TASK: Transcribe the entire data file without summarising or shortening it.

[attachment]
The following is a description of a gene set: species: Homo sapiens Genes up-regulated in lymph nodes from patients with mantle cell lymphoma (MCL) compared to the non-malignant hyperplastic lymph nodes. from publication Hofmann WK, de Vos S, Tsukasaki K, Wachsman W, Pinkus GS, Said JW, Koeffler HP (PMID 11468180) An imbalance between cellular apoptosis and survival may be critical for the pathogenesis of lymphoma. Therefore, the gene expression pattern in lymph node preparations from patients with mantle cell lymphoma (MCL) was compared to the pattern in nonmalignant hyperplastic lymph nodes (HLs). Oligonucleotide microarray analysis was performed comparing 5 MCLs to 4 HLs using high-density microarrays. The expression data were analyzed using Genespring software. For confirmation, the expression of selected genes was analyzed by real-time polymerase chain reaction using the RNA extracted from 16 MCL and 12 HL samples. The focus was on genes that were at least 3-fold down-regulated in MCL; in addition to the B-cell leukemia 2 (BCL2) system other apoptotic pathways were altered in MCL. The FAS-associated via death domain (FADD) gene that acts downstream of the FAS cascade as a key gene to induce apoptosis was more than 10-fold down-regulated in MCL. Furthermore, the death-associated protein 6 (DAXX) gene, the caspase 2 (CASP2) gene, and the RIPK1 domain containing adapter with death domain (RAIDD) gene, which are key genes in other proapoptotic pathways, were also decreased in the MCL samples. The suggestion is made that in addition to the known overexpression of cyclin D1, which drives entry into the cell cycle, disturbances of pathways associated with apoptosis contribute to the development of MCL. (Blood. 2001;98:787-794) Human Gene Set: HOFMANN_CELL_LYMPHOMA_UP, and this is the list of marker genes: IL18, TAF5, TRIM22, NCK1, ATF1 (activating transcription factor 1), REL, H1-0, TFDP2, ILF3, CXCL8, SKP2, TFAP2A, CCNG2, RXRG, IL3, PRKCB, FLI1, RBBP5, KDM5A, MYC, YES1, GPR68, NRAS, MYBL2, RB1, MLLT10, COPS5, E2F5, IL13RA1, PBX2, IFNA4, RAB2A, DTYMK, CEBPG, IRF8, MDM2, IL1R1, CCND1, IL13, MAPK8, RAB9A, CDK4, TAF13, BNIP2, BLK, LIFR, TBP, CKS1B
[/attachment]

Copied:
The following is a description of a gene set: species: Homo sapiens Genes up-regulated in lymph nodes from patients with mantle cell lymphoma (MCL) compared to the non-malignant hyperplastic lymph nodes. from publication Hofmann WK, de Vos S, Tsukasaki K, Wachsman W, Pinkus GS, Said JW, Koeffler HP (PMID 11468180) An imbalance between cellular apoptosis and survival may be critical for the pathogenesis of lymphoma. Therefore, the gene expression pattern in lymph node preparations from patients with mantle cell lymphoma (MCL) was compared to the pattern in nonmalignant hyperplastic lymph nodes (HLs). Oligonucleotide microarray analysis was performed comparing 5 MCLs to 4 HLs using high-density microarrays. The expression data were analyzed using Genespring software. For confirmation, the expression of selected genes was analyzed by real-time polymerase chain reaction using the RNA extracted from 16 MCL and 12 HL samples. The focus was on genes that were at least 3-fold down-regulated in MCL; in addition to the B-cell leukemia 2 (BCL2) system other apoptotic pathways were altered in MCL. The FAS-associated via death domain (FADD) gene that acts downstream of the FAS cascade as a key gene to induce apoptosis was more than 10-fold down-regulated in MCL. Furthermore, the death-associated protein 6 (DAXX) gene, the caspase 2 (CASP2) gene, and the RIPK1 domain containing adapter with death domain (RAIDD) gene, which are key genes in other proapoptotic pathways, were also decreased in the MCL samples. The suggestion is made that in addition to the known overexpression of cyclin D1, which drives entry into the cell cycle, disturbances of pathways associated with apoptosis contribute to the development of MCL. (Blood. 2001;98:787-794) Human Gene Set: HOFMANN_CELL_LYMPHOMA_UP, and this is the list of marker genes: IL18, TAF5, TRIM22, NCK1, ATF1 (activating transcription factor 1), REL, H1-0, TFDP2, ILF3, CXCL8, SKP2, TFAP2A, CCNG2, RXRG, IL3, PRKCB, FLI1, RBBP5, KDM5A, MYC, YES1, GPR68, NRAS, MYBL2, RB1, MLLT10, COPS5, E2F5, IL13RA1, PBX2, IFNA4, RAB2A, DTYMK, CEBPG, IRF8, MDM2, IL1R1, CCND1, IL13, MAPK8, RAB9A, CDK4, TAF13, BNIP2, BLK, LIFR, TBP, CKS1B